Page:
LEP-003: Statements


Created:Thursday, May 5, 2022
Author:David Delassus
Category:Language Design
Status:FINAL

Abstract

This LEP specifies the statements available in Letlang and their syntax.

Rationale

Every expression[1] evaluates to a value, while statements[2] perform actions and do not return any value. Reducing the number of different kind of statements to a minimum gives more freedom to the developer, and increase their ability to compose computations together.

Letlang aims to provide only 6 statements, at the root of a module. Every other concept is provided as an expression to use within those statements.

Specification

Module statement

This is the first statement of every Letlang module, it defines its name:

module "foo.bar.baz";

Import statement

This statement establish a dependency relation with another Letlang module, and bring it into scope:

import "foo.bar.baz";
# or
import "foo.bar.baz" as "foo";

Constant definition

This statement creates a symbol associated to a single value:

const pi = 3.14;

This statement is either:

  • private: only the current module can use it
  • public: modules importing the current module can use it

To define a public constant, prefix the statement with the pub keyword:

pub const pi = 3.14;

Class definition

This statement creates a new Letlang type[3]:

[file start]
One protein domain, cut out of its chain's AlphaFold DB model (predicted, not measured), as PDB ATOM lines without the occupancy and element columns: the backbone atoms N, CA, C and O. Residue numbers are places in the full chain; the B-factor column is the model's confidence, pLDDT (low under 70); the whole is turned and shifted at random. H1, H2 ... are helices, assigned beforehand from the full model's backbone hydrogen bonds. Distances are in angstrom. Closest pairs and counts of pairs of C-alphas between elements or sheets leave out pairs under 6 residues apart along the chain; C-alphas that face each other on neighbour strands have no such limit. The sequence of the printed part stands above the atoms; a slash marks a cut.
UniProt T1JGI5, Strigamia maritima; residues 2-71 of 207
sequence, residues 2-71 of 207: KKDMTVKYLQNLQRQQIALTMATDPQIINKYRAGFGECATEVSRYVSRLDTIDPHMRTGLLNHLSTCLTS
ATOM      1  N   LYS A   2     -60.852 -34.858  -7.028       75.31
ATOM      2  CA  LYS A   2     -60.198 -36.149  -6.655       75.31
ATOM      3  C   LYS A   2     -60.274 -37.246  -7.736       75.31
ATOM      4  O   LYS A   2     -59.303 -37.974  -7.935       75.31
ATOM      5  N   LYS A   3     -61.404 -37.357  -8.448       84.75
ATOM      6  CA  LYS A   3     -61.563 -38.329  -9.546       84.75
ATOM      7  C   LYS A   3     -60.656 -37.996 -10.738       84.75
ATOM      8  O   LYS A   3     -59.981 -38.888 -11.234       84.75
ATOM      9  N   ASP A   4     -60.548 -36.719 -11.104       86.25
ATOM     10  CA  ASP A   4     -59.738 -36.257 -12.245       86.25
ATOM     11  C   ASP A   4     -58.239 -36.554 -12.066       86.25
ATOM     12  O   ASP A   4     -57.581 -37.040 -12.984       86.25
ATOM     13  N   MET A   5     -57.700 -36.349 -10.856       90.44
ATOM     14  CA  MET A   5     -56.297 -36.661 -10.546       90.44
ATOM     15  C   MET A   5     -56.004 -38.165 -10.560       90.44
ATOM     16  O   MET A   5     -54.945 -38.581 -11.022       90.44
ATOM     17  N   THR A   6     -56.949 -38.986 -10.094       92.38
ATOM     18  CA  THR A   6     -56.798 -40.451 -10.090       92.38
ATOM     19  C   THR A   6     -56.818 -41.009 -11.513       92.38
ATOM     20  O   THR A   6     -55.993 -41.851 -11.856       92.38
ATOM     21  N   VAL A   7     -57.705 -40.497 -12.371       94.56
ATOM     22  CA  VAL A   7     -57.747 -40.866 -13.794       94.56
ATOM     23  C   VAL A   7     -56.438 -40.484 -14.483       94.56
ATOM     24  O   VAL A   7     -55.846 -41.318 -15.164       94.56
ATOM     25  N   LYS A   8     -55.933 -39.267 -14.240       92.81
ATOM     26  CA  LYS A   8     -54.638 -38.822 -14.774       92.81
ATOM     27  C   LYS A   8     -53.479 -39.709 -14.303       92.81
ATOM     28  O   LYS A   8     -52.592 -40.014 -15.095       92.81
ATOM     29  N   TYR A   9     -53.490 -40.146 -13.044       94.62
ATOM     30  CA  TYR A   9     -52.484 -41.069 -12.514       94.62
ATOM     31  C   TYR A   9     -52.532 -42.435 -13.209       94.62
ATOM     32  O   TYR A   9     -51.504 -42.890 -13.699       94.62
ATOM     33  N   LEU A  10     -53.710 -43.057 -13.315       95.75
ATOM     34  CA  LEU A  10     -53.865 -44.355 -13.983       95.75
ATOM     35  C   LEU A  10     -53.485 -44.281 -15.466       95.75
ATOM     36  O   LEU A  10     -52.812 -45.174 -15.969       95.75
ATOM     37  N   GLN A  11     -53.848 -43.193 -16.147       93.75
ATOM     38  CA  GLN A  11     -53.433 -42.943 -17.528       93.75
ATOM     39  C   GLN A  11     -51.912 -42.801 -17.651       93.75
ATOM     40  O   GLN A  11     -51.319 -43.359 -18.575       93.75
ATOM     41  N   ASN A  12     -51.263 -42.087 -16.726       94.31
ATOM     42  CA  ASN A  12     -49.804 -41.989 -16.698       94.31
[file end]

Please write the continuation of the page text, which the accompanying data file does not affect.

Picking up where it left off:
class int(n: number) {
  frac(n) = 0;
}

class even(n: int) {
  n % 2 = 0;
}

This statement is either:

  • private: only the current module can use it
  • public: modules importing the current module can use it

To define a public class, prefix the statement with the pub keyword:

pub class int(n: number) {
  frac(n) = 0;
}

Function definition

This statement defines a new function[4]:

func add(a: number, b: number) -> number {
  a + b;
}

This statement is either:

  • private: only the current module can use it
  • public: modules importing the current module can use it

To define a public function, prefix the statement with the pub keyword:

pub func add(a: number, b: number) -> number {
  a + b;
}

Effect definition

This statement defines the signature for a side effect[5]:

effect log(msg: string) -> @ok;

This statement is either:

  • private: only the current module can use it
  • public: modules importing the current module can use it

To define a public effect, prefix the statement with the pub keyword:

pub effect log(msg: string) -> @ok;

Rejected Ideas

Export statement

The usage of the keyword pub has been prefered over the usage of an explicit export statement to reduce the number of lines of code in a module.

References

ReferenceTitleLink
1Expressionhttps://en.wikipedia.org/wiki/Expression_(computer_science)
2Statementhttps://en.wikipedia.org/wiki/Statement_(computer_science)
3LEP-004: Type System/lep/004/
4LEP-005: Functions/lep/005/
5LEP-006: Side Effects/lep/006/